Wherever the Swedish pressures or impacts reporting is related to airborne mercury pollution only, the water bodies are considered not to be affected by the given pressures or impacts, respectively. In the "No pressures" bars this occurs when the aggregated diffuse pressure type is the only pressure and the impacts description indicates diffuse pollution from mercury only. In the "No impacts" bars this occurs when contamination by priority substances is the only impact (Sweden did not report the impact type "contaminated sediments") and the impact description does not indicate contamination by other priority substances than mercury. The numbers of redefined water bodies are thus:
Pressures: Rivers: 6441, Lakes: 3507, Transitional waters: 0, Coastal waters: 68.
Impacts: Rivers: 11070, Lakes: 4903, Transitional waters: 0, Coastal waters: 93.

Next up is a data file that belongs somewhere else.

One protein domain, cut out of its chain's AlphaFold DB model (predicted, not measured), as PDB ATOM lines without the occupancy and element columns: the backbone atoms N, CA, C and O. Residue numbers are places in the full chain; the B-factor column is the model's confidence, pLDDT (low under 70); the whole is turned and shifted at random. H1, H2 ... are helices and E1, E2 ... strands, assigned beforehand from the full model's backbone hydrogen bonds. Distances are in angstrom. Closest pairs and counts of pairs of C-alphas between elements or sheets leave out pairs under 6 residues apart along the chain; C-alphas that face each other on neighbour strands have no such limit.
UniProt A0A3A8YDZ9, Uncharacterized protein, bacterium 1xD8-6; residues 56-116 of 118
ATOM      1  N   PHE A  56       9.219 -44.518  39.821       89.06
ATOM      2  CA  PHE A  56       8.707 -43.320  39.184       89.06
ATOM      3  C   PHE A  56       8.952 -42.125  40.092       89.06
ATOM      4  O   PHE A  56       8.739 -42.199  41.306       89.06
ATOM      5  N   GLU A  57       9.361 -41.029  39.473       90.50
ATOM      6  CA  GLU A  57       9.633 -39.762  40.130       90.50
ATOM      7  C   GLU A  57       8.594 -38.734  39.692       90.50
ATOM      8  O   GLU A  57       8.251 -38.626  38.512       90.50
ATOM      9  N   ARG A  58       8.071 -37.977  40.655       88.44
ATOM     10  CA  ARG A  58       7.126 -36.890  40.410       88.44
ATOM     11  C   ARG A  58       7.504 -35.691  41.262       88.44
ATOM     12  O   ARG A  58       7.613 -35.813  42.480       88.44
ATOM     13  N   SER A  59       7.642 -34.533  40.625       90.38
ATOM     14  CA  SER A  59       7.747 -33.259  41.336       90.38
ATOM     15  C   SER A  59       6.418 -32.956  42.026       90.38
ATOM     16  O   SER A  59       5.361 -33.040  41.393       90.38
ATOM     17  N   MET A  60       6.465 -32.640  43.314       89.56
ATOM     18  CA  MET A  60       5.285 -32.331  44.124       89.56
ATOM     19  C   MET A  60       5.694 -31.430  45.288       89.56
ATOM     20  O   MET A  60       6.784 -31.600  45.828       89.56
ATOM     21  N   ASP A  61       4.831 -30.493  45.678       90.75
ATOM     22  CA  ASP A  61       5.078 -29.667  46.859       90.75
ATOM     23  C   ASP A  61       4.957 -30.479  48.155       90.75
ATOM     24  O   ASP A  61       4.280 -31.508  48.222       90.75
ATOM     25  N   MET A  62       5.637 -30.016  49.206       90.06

In the "Diffuse sources" bars, Swedish water bodies reported with the aggregated diffuse pressure type as the only diffuse pressure type and the impact description indicates diffuse mercury pollution only are redefined as not affected by diffuse pressures, that is:
Rivers: 11033, Lakes: 4895, Transitional waters: 0, Coastal waters: 89.
In the "Contamination" bars, Swedish water bodies reported with the impact contamination by priority substances, but the impact description does not indicate contamination by other priority substances than mercury are redefined as not affected by the impact "Contamination”, that is:
Rivers: 14669, Lakes: 6915, Transitional waters: 16, Coastal waters: 389.
A water body is defined as affected by pollution pressures if it is reported with the aggregated pressure type “Point sources” and/or “Diffuse sources“ and/or any of the corresponding disaggregated pressure types. For Sweden, water bodies are redefined as not affected by pollution pressures if the aggregated diffuse pressure type is the only pollution type reported and the impact description indicates diffuse mercury pollution only. The following numbers of water bodies are redefined (EU RBD codes):
|EU RBD CODE||Lakes and rivers||Transitional and coastal waters|
In the Cyprus "EU-summary report Articles 5 & 6" (submitted March 2005), in Table SWPI2-4, four out of 25 coastal water bodies (16%) were reported to be impacted by pollution (nutrients; BOD). However, these data were not reported in WISE, and thus were not taken into account.